Friday, August 03, 2007
The Cobza's Last Days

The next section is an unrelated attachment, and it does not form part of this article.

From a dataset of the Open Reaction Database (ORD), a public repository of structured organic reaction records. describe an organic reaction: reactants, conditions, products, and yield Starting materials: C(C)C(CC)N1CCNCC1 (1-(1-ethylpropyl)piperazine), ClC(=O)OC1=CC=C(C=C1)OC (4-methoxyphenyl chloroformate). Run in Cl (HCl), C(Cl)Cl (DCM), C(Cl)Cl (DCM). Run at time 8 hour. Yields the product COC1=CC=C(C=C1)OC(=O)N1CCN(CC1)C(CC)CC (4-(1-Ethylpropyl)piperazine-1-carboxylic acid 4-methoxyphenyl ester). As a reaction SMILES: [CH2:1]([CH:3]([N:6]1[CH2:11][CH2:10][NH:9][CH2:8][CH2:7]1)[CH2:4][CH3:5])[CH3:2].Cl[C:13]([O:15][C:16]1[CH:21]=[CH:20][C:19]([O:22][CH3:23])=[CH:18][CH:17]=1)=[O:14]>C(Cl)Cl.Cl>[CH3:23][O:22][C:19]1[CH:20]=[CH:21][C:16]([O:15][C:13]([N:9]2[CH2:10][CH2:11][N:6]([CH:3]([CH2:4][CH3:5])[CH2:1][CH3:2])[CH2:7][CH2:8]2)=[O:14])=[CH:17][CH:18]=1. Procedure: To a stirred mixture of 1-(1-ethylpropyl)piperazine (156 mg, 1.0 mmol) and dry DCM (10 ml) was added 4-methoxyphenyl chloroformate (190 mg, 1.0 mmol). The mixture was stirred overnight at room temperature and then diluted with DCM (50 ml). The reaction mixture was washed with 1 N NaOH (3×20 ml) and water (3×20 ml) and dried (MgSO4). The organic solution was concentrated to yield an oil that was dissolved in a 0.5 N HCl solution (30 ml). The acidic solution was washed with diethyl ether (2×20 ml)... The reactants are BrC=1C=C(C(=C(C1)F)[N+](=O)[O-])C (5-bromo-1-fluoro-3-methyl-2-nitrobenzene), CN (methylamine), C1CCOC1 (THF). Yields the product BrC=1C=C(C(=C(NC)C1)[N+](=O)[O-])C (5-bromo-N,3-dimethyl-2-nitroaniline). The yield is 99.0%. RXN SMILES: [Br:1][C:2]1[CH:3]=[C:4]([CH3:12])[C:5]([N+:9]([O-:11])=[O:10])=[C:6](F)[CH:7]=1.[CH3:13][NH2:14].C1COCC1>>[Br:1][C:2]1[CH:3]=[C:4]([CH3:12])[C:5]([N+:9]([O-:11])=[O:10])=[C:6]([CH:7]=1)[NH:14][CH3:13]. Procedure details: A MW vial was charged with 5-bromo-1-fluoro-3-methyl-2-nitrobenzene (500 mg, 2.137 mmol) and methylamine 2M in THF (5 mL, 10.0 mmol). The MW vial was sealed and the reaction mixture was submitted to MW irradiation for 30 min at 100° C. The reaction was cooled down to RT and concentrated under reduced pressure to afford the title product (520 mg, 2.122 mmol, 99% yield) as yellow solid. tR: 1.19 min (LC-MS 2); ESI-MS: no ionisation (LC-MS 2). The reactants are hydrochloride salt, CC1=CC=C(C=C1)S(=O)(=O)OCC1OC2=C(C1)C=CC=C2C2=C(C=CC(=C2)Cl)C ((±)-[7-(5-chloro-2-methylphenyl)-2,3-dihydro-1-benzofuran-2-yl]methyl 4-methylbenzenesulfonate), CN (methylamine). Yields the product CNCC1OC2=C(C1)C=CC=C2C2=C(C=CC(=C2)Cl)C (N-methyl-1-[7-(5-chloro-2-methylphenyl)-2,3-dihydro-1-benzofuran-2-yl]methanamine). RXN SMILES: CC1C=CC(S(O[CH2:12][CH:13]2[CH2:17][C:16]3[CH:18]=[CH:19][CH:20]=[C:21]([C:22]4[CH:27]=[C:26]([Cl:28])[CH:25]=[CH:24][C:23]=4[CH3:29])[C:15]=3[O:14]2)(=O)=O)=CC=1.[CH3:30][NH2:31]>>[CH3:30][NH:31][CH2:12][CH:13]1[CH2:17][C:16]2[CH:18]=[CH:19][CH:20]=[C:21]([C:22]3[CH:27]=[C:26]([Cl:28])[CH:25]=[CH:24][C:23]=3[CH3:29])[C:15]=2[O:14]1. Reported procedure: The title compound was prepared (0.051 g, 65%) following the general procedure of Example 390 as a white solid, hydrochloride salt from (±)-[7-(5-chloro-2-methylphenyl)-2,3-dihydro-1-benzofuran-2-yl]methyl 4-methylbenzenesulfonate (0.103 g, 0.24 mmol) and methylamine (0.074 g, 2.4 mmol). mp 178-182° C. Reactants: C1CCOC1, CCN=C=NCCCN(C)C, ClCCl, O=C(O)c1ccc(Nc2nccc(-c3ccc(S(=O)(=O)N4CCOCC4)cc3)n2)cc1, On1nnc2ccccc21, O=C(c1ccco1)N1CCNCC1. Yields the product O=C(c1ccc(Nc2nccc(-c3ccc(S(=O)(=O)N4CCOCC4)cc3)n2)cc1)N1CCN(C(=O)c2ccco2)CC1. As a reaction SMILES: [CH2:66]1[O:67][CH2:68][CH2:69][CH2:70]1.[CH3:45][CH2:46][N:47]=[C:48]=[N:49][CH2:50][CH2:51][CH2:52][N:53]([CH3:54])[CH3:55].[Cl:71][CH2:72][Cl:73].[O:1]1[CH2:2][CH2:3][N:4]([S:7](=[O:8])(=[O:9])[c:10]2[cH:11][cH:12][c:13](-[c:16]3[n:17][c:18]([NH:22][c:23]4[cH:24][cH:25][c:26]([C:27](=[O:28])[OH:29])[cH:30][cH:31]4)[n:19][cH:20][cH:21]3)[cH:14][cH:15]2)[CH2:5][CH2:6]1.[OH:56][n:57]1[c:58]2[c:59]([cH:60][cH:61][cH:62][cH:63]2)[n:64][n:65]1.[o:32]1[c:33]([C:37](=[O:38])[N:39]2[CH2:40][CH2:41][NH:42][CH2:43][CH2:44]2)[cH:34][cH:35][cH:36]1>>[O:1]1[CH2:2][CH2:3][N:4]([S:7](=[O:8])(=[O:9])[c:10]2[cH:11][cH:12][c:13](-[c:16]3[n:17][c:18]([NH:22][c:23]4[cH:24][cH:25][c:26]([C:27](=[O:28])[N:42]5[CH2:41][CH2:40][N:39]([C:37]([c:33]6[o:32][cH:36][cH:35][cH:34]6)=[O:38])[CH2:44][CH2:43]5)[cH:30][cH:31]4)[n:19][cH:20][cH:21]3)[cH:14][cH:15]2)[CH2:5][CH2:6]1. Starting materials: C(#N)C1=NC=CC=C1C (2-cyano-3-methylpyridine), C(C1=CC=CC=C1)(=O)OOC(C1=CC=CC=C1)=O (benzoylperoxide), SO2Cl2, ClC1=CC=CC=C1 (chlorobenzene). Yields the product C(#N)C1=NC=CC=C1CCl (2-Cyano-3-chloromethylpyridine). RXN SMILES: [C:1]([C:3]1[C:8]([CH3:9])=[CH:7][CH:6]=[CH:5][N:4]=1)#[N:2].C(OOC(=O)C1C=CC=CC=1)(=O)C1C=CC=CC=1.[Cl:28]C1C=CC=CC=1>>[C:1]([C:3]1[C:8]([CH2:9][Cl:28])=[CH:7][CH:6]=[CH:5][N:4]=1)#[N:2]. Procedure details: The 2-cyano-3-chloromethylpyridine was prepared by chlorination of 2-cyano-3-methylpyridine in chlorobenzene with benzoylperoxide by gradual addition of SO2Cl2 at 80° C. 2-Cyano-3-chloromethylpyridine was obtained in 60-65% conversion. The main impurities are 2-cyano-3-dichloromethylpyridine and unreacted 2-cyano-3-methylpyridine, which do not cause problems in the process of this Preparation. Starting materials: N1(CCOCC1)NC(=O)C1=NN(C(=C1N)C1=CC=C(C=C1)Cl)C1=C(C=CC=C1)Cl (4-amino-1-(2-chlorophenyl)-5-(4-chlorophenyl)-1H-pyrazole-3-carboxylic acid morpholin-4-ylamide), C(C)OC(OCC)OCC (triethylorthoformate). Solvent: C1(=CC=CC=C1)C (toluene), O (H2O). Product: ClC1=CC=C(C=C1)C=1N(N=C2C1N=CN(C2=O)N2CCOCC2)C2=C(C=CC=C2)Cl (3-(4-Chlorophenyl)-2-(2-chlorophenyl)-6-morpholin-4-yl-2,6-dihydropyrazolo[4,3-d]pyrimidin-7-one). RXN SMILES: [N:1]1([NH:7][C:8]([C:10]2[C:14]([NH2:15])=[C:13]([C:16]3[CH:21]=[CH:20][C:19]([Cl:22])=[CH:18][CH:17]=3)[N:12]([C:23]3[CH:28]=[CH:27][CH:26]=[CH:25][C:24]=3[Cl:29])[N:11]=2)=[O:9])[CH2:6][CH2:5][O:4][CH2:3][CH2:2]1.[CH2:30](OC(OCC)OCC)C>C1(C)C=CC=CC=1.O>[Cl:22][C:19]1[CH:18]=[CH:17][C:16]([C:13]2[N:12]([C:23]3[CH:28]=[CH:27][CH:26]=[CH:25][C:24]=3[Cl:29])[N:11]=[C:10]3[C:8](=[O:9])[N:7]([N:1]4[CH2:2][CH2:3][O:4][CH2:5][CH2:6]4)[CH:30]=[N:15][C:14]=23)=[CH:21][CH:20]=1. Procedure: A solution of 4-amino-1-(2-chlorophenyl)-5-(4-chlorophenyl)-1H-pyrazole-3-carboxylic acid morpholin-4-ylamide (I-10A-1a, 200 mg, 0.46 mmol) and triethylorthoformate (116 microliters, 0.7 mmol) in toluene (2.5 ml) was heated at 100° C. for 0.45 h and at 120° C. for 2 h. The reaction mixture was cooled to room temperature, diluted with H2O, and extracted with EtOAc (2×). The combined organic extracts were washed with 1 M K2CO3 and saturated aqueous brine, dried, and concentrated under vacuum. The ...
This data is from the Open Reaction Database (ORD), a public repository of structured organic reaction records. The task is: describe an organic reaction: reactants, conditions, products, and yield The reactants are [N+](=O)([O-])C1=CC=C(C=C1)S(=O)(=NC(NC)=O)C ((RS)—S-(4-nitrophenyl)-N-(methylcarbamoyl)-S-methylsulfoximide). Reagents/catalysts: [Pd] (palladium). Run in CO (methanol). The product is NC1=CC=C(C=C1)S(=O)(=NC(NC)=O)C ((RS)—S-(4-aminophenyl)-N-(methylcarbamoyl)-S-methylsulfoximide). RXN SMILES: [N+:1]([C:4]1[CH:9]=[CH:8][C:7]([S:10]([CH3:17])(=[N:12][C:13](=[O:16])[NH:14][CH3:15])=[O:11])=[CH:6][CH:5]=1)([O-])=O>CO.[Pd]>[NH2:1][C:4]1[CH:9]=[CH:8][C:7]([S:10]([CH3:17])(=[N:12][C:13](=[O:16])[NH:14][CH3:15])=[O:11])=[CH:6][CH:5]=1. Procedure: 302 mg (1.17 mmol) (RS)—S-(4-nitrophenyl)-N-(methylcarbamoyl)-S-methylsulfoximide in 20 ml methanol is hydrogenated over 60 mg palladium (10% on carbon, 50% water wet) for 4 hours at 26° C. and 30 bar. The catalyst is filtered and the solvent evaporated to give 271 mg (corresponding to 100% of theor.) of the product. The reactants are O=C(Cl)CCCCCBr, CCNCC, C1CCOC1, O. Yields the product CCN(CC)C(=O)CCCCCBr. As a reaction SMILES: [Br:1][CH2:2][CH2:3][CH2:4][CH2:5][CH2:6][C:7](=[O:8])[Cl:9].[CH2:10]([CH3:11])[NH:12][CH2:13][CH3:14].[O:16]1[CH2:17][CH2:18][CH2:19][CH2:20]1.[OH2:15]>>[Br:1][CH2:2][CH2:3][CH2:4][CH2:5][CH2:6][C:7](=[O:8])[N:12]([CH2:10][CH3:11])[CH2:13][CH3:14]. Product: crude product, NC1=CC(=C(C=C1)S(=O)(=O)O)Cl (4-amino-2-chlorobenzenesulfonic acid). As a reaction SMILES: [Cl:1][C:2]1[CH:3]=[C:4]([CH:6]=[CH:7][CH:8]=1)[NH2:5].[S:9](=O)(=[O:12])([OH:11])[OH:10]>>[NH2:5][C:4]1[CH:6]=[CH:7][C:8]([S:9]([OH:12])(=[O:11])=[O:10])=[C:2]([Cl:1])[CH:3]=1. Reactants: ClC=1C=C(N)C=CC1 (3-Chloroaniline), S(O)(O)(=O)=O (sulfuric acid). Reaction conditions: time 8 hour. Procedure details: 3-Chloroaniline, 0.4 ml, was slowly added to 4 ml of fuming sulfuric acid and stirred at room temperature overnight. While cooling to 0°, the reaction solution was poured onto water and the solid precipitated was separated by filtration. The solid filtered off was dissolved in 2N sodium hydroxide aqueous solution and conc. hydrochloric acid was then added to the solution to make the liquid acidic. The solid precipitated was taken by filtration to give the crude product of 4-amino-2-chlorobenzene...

As a musician, I'm as much of a gear-head as anybody. I can talk for hours about the tone differences in National resonator guitars, vintage Gibson mandolins, skin vs. plastic drum heads for Turkish davuls, and yet the instruments I make my living with include some of the most primitive honk-machines in the history of organology. Tomorrow I have to head out to do a gig with Muzsikas... and that means cobza, the king of dodgy stringed instruments. Fretless, difficult to handle and play, virtually untunable, but nevertheless funky as dirt...Cobza, or kobza, are Romanian lutes - although today their main use is in the Hungarian revival folk scene and everybody calls the by the Hungarian term koboz (everybody except the people who still play them in Romania...) The instrument looks like an oud that was left in the wash machine and shrunk. In terms of tone... well, a good cobza functions like a drum machine - either knocking out driving east Balkan dance beats or picking out the intricate background rythyms (tiituri) patterns of Romanian lautar music. The problem is, there really aren't many good cobza players left. The cobza is an instrument that is dying out fast. Recorded examples of Moldavian Csango players of cobza were made during the 1950s and early 70s, by which time you could hear that the players had already lost their skill.Originally the classic instrument of the Romanian Gypsy lautar musicians, the cobza is probably a 17th century adaption of the Turkish oud. The word comes from old Turkish kobuz - the term means "string instrument" in most Central Asian Qipchak Turkish dialects - which survives in modern Anatolia as the kopuz, an ancestor of the modern baglama saz. One of the first noted Romanian Gypsy musicians was Barbu Stan, who became famous as Barbu Lautarul and inspired Franz Liszt's Romanian Rhapsody for Piano. One of his songs survives in the Lautar repetoire sings Eu sunt Barbu Lăutarul / Starostele şi cobzarul "I am Barbu the Lautar/The old Man, the Cobzar" The cobza's function as an accompanying instrument went first to the small cimbalom, where the loopy rythym patterns of the cobza became the basic patterns of the Romanian lautar style cimbalom. The cobza, at least was much more portable.By the mid 20th century the small cimbalom itself was being replaced by the accordion, and today one can count the number of real cobzari in Romania on one hand. Another problem is the difficulty in obtaining a good instrument. The Hora instrument facory in Reghin made good ones before discontinuing the model around 1986. Today they manufacture something called a cobza which is smaller and is made as some kind of unplayable souvenir instead of a working instrument. The only way to get a decent older cobza today is to ask among families of musicians who might have grandpa's old one stashed away. And no - I can't help you get one. I had a good one that I traded off to Klezmer Tuba King Mark Rubin a few years ago. I haven't found one as good since.Above is Ioan Antim from Onesti in Moldavia, who also plays small cimbalom. Antim may well be the last cobzar - Constantine Negel from Botosan died two years ago, as did Vasile Paun of Bacau. This year one more player turned up from Bacau, hired to accompany Aurel Mandache at the annual Csango Ball in Budapest. A real cobzar was often a noted ballad singer, as was Ion Paturica, the last cobzar in Clejani, the town that was to give us the Taraf des Haidouks Orchestra. Around 1960 most bands still using cobza in Wallachia started to switch to the guitar, which is still used today by most lautar orchestras in Romania, particularly Bucharest (the guitar has pretty much replaced the cimbalom among Hungarian Gypsy bands in Budapest resturatnts as well.) At the beginning, guitars were restrung and retuned to adapt to the cobza's playing style.The great lautar bands of Bucharest were the last preserve of cobza, such as the Gore Brothers' band that accompanied Romica Puceanu in the 1960s. These come from the esteemed Ethnomusicologist Robert Garfias' web site, which includes a good page of his Romanian field recordings from 1977, including some burning cobza-fiddle duets from Suceava (bottom of the page.)In my band we use the cobza to play certain older styles of Moldavian Jewish music. Itsik Svarts, the late Moldavian Jewish writer and theater director wrote of a band in his shtetl of Podoloy (Podu Illoiae) which played at Purim consisting of violin, flute, cobza and drum. He also quoted a Scottish missionary to Moldavia in the 1820s who was entertained by professional Jewish musicians playing violins and cobza.But the clincher was this mural we found in the Apfel synagogue in Iasi - a Jewish artist's conception of the heavenly orchestra in Zion, dated about 1824. The Apfel Shul is used by the Iasi Jewish comunity as a warehouse to store the belongings of the dead - we had gone there to retrieve Itsik's Svarts' personal and family papers for his surviving family in Toronto - and Fumie found this fresco hidden behind a large dresser. What we have here is a cobza, a flat drum (balaban) a zurna (predecessor to the clarinet) a couple of fiddles, and a long flute, which the artist probably based on a Moldavian caval. As klezmer ensembles go, I would have loved to hear this one, but it was painted a good 80 years before there was any recording technology so the best we can do is guess. A bit of Moldavian music played at last year's Budapest Csango Ball by Antim Ioan (cobza) and Tudor Bogdan from Sterjarul, with Felix Benke on drum. Also from the Csango Ball, Aurel Mandache and Band.